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Arts Escondido Escondido Featured

Georgia on their minds after 65 years

ESCONDIDO — Over the past 65 years, Georgia’s School of Dance has become a part of the fabric of the city.

From grandparents to grandchildren, the dance studio has maintained its presence through good times and bad. Now, owner Sue Gilson is searching for alumni to be part of the studio’s 65th anniversary recital on June 22 and June 23 at the California Center for the Arts, Escondido.

Gilson was gifted the studio after founder Georgia Copeland died in 1998. Gilson, who had already worked for Copeland for 25 years, said she was in utter shock upon hearing Copeland left her beloved studio in Gilson’s name.

“We formed a class on Thursdays just for those who are coming back,” Gilson said. “For the recital, I try to keep the prices down. I want family to come and watch.”

The recital will be over two days, open to the public and feature a number of performances from hip hop to ballet to jazz and tap. Alumni, of course, are the featured guests, Gilson said.

Copeland still casts a large shadow at the center as a number of murals are dedicated in her honor. Also, tidbits about her colorful life, such as she once dated Al Capone’s brother, and was an MGM starlet working alongside legends such as Fred Astaire, Lucille Ball, Buddy Edsen and Esther Williams.

Although Copeland had some success in professional dance, she and her husband, Jack, opened the recreational studio in Escondido. For the past 40 years, it has called 142 E. Grand Ave. home, but recently expanded to the building next door giving the studio four dance floors.

Dancers range in age from 18 months to adults, while the disciplines include ballet, jazz, tap, hip hop, Pilates, jazz funk and contemporary, to name a few.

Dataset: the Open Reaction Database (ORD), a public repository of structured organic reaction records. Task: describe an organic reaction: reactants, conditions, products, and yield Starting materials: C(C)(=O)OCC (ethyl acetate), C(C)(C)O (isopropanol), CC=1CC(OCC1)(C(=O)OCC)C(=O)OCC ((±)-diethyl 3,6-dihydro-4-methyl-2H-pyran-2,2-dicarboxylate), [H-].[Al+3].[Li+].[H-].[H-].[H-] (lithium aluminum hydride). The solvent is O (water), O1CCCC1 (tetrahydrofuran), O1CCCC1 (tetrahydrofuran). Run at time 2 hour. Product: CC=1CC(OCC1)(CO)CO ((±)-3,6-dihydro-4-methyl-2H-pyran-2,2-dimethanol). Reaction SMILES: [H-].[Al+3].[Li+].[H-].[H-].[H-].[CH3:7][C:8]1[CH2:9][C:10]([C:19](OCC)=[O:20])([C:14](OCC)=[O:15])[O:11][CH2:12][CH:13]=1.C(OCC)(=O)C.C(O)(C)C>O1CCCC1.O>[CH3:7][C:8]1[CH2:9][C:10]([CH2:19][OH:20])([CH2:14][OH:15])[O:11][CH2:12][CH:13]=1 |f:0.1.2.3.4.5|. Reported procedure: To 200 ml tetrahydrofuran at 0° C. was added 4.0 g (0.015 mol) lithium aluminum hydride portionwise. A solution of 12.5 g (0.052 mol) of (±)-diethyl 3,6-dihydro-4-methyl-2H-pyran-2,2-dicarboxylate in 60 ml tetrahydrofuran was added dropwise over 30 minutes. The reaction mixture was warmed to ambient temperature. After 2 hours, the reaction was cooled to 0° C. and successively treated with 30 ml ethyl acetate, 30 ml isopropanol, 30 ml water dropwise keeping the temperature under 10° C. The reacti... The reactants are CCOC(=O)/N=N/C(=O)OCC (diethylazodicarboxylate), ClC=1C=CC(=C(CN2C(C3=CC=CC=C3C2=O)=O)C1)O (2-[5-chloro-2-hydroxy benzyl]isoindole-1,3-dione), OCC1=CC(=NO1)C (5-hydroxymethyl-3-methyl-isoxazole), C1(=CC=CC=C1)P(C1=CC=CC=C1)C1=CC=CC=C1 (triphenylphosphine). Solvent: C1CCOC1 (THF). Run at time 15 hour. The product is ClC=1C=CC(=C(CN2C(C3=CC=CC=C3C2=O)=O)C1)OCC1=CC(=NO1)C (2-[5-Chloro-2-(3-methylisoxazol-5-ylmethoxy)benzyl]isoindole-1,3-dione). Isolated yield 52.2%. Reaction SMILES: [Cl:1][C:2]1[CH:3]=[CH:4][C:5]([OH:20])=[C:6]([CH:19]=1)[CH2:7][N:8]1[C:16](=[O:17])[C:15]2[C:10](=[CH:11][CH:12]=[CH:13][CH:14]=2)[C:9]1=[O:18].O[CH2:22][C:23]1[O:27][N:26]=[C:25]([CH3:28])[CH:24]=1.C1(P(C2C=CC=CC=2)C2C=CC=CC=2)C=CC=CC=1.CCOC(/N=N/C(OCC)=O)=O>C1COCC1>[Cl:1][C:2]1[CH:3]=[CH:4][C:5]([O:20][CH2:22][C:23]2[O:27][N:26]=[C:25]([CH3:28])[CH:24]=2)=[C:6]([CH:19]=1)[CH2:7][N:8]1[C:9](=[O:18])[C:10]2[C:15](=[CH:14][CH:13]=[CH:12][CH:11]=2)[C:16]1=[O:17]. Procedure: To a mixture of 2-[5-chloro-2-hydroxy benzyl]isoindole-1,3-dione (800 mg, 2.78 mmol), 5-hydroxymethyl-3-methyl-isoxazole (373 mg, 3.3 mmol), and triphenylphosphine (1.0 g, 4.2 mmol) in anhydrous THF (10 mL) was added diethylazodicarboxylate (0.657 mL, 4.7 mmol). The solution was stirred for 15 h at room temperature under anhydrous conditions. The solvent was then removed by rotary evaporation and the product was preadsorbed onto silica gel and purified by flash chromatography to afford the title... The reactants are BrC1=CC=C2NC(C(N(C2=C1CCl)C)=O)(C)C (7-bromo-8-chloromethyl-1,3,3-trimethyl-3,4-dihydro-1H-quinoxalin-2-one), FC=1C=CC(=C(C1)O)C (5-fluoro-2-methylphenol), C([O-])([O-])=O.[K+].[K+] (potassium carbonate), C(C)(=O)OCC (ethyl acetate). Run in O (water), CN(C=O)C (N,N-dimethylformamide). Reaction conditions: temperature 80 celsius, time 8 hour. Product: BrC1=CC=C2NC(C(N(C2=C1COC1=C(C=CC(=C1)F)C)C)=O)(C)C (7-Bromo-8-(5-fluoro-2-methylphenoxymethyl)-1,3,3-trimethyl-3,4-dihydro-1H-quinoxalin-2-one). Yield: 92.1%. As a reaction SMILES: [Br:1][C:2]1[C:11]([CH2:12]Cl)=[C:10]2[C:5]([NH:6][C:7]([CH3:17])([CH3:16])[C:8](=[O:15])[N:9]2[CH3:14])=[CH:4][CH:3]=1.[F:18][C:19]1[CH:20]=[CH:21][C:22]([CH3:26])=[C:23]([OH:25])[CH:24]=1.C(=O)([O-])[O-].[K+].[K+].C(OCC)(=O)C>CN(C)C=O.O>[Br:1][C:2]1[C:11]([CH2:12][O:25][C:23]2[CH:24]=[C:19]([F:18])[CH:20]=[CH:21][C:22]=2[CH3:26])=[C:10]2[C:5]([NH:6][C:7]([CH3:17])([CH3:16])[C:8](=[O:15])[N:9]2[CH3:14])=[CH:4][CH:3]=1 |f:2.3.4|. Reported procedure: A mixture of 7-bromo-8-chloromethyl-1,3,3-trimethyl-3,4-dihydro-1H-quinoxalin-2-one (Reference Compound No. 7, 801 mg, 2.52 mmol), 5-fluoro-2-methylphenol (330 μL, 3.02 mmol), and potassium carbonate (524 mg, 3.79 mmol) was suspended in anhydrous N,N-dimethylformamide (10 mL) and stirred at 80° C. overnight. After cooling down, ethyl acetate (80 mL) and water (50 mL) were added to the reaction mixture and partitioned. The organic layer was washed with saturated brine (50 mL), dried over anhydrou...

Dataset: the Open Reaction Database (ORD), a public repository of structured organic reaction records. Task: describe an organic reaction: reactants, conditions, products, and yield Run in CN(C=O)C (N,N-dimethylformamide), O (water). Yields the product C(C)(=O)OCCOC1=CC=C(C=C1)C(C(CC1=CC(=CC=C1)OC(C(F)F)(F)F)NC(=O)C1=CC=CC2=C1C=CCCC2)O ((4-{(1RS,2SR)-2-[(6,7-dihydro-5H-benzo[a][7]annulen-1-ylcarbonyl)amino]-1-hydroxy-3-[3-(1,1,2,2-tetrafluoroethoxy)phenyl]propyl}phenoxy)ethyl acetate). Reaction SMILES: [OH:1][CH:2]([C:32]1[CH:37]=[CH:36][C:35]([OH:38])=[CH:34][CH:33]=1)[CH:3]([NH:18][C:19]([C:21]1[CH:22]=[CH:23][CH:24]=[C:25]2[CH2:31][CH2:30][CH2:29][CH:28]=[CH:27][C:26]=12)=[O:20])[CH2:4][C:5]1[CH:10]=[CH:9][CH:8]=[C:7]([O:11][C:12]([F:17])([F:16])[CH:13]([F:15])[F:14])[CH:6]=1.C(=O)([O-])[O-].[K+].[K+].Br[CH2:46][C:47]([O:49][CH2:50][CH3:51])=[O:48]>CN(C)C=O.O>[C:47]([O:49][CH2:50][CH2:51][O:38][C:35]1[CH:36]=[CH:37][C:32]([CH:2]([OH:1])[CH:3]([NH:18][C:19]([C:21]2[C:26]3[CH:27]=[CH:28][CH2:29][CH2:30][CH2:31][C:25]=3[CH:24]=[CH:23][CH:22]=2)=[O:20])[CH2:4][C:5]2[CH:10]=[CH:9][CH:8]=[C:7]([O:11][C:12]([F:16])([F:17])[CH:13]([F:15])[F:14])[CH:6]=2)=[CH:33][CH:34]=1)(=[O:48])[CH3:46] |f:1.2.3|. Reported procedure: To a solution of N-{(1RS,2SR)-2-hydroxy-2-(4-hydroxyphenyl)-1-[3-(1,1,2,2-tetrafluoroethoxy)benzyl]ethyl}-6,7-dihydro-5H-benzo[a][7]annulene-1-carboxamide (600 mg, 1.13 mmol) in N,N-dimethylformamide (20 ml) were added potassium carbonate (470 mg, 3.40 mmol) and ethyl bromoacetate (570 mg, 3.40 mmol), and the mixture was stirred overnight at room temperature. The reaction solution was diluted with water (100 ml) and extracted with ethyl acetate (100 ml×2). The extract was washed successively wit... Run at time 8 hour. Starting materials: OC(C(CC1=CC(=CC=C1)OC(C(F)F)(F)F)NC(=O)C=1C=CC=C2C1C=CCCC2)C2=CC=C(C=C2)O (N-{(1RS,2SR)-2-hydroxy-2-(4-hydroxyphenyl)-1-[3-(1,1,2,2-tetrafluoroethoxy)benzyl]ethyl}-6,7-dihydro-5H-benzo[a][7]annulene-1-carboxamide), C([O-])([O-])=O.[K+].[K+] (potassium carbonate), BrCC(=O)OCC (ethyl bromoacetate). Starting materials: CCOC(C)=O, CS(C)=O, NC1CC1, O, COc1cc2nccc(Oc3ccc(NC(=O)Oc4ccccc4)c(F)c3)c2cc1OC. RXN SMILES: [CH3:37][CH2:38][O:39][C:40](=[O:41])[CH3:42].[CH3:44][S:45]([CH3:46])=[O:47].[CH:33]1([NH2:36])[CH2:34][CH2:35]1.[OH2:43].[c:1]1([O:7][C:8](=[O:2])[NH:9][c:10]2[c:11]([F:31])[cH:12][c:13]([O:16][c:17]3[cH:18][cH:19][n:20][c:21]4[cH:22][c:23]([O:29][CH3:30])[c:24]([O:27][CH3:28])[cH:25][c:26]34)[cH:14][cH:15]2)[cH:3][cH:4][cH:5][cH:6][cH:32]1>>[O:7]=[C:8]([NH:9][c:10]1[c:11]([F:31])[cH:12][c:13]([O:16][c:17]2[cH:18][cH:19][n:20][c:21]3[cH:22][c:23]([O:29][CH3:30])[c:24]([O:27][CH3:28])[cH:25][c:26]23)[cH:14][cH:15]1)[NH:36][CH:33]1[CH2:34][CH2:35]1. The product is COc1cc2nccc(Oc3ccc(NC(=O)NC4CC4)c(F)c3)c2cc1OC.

“They are here to learn to dance, learn respect for each other and have fun,” Gilson said. “We work around everybody’s schedule. I think everybody in Escondido has been through Georgia’s at one time or another.”

Instructor Anthony Russell, who has taught at the studio for 20 years, said the studio is a source of pride and tradition in the city. No matter the skill level, he said all are welcome, although a majority of the 150 students are children.

Russell, who also dances with the California Ballet Company, said the studio reinforces home life and gives the students time to tend to their schoolwork.

For the older students, though, he is a source of knowledge of how professional dance companies operate. He said it is important for those who want to purse a career in dance to research their auditions to maximize their chances of success.

“It’s just like a home base and a place where people can bring their kids,” Russell said. “It’s not just a place where we teach dance, we mentor them. Every kid who has gone through the program has gone off to college and is successful.”

And while some students may choose to pursue a career, many are there for the love of dancing. Jessica Smith’s two children attend and can’t get enough.

She said it’s a home away from home and provides confidence, but also drives home commitment and dedication to her youngsters. And the studio is always willing to help when it can.

Alumni who want to participate are urged to contact Gilson at

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